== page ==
backcountry how-to right here in the city

its been hard to do any true back country how-to posts whilst living in such dangerous proximity to the city. but perhaps that is due to my indolent-self more than anything. you can see my first and last one from september here on making a simple ricotta. despite the prevailing circumstances, we had a couple quarts of milk that were going to go bad at the farm store so i took it upon myself to rescue them and yogurt them.

making yogurt is insultingly simple. it does take all day. but the grand portion of that time is the yogurt culture doing her work. the process only requires minimal human intervention. so hop to.

what you will need:

-1 quart of whole milk (don't mess around with skim, it simply isn't as delicious)
 if you have access to fresh raw milk, for heaven's sake use fresh raw milk. 
-2 T yogurt culture.  in other words: 2 T of yogurt. use an unflavored organic whole milk yogurt that says it contains live acidophilus cultures.
-double broiler 
-1 meticulously cleaned quart-sized jar & lid
-thermometer that measures to at least 185F
-small insulated vessel that can at least fit 1 quart (e.g. a small cooler or an ice bucket)
-cheese cloth *not necessary if you have a very fine strainer.


1. heat milk to 185F on a double broiler. put a lid over the milk to speed this process & check the temperature every 5 minutes or so (about 30 minutes).
2. remove from heat and let cool to 115F. allow to cool with lid off. unless you have many flies in your house --don't judge, some of us live with cows-- in which case, use a cheese cloth to cover.
to hasten the process i replace the bottom section of the double broiler with ice water and sit the saucer of milk in that for rapid cooling
3. scoop in 2T of yogurt culture to clean quart jar
4. using the funnel pour cooled (115F) milk into aforementioned quart jar. you may have a little bit of leftover milk. give this to your kitty cat.
5. seal quart with lid and place in an empty cooler or ice bucket.
6. fill this insulated container with the hottest tap water you can muster. fill up but do not completely submerse your jar (and be sure your lid is water-tight).

yogurt incubates best at a temperature of 110-115F. hence the insulated vessel filled with the hottest water. you want to try to keep the milk at about this temperature. 

7. secure the top to the insulated container. and leave in a relatively warm place for SIX HOURS (!!). this is a minimum of time. the longer you leave the milk to incubate with the yogurt the more tart she will become.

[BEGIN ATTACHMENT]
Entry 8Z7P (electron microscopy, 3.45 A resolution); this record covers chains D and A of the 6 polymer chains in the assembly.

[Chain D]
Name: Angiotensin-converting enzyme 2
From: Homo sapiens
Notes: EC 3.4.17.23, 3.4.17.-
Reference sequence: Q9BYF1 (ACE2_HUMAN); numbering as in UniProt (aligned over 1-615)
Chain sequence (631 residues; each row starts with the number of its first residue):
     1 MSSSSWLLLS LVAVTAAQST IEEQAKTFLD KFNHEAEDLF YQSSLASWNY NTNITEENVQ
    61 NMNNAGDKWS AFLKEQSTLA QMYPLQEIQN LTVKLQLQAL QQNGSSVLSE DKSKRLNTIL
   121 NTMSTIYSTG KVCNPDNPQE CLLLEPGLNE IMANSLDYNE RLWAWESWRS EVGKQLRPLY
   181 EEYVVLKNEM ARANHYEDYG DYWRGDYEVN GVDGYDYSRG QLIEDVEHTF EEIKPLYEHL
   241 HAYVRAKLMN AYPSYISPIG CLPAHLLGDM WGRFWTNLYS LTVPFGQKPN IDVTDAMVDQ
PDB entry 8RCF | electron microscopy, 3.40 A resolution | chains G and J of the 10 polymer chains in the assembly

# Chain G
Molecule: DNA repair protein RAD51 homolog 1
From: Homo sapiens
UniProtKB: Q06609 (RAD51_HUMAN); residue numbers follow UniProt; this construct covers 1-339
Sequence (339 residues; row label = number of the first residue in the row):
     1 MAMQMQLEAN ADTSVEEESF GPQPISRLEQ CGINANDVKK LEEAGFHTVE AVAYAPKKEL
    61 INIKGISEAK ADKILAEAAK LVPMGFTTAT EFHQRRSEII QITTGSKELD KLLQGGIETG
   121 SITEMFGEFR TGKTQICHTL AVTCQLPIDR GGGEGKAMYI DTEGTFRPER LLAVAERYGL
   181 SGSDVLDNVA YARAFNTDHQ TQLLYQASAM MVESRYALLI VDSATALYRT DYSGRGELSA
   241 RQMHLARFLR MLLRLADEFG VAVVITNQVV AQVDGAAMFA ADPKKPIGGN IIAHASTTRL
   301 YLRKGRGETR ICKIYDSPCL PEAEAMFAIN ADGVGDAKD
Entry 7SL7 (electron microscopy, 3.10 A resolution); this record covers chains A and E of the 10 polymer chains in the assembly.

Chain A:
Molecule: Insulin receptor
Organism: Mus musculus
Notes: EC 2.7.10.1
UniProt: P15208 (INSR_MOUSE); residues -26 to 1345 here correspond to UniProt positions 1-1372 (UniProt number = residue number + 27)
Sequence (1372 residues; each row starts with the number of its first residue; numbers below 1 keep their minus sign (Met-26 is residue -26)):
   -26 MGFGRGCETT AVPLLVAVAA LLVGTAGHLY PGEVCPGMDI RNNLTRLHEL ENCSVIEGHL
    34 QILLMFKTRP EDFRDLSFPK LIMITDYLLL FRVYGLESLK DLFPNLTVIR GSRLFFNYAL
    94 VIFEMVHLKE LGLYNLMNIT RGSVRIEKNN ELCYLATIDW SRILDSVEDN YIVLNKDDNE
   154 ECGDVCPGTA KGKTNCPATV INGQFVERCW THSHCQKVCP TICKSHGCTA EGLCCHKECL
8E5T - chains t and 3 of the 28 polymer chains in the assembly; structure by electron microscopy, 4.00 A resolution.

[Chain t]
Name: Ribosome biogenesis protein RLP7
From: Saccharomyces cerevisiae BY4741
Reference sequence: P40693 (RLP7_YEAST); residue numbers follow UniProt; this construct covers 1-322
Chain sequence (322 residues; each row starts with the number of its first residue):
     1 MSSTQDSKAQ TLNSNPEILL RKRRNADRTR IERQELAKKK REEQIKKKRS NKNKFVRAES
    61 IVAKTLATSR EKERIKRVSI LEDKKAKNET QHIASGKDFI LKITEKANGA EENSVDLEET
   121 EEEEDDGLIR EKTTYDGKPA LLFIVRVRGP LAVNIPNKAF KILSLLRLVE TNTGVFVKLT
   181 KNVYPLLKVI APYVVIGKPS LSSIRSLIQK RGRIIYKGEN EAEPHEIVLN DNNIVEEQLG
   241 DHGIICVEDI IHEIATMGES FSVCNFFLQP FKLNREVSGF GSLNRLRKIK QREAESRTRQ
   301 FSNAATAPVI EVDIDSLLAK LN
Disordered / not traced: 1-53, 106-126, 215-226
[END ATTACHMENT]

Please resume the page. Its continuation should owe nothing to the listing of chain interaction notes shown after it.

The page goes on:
i recommend doing steps 1-7 right before bed and then when you wake up your cultures will have incubated.

it is important to note here that the less you agitate the incubating milk the better. try not to move the milk or disturb it in anyway during incubation. do not stir the yogurt culture in with the milk. just let everything sit still and do her own chemical thing. if you agitate it, she will become LuMpY.

8. after incubation you can take your quart out of the isolation/insulation and open her up. she should look like yogurt with a little bit of yellow-green whey floating on the top.
9. put the strainer into a large bowl and pour your yogurt through the strainer. if this strainer isn't very fine, put a cheesecloth over it as you don't want to loose to much of the yogurt.

     for regular every day yogurt one quick simple strain is fine.
for thicker 'greek style' yogurt leave it for a longer 2+ hour strain to bring you deliciousness.

10. when you have finished straining the yogurt ladle it out into a clean quart or into two clean pints and label it clearly with the day's date. 
11. give the leftover whey to your dog or cat or pig or chicken. it is wonderfully nutritious and they will love you for it. 
11. this yogurt will be good for several days. i have eaten homemade yogurt well over a week after its creation without any complaints. 

*AND thank you (!!!) patti for letting me make a brief mess of your kitchen to make yogurt.


  1. This is completely off topic, but can you recommend any brand/model of hiking boot?

  2. I wholeheartedly agree with using raw milk if you can get it. Or try it with and witout and taste the difference.


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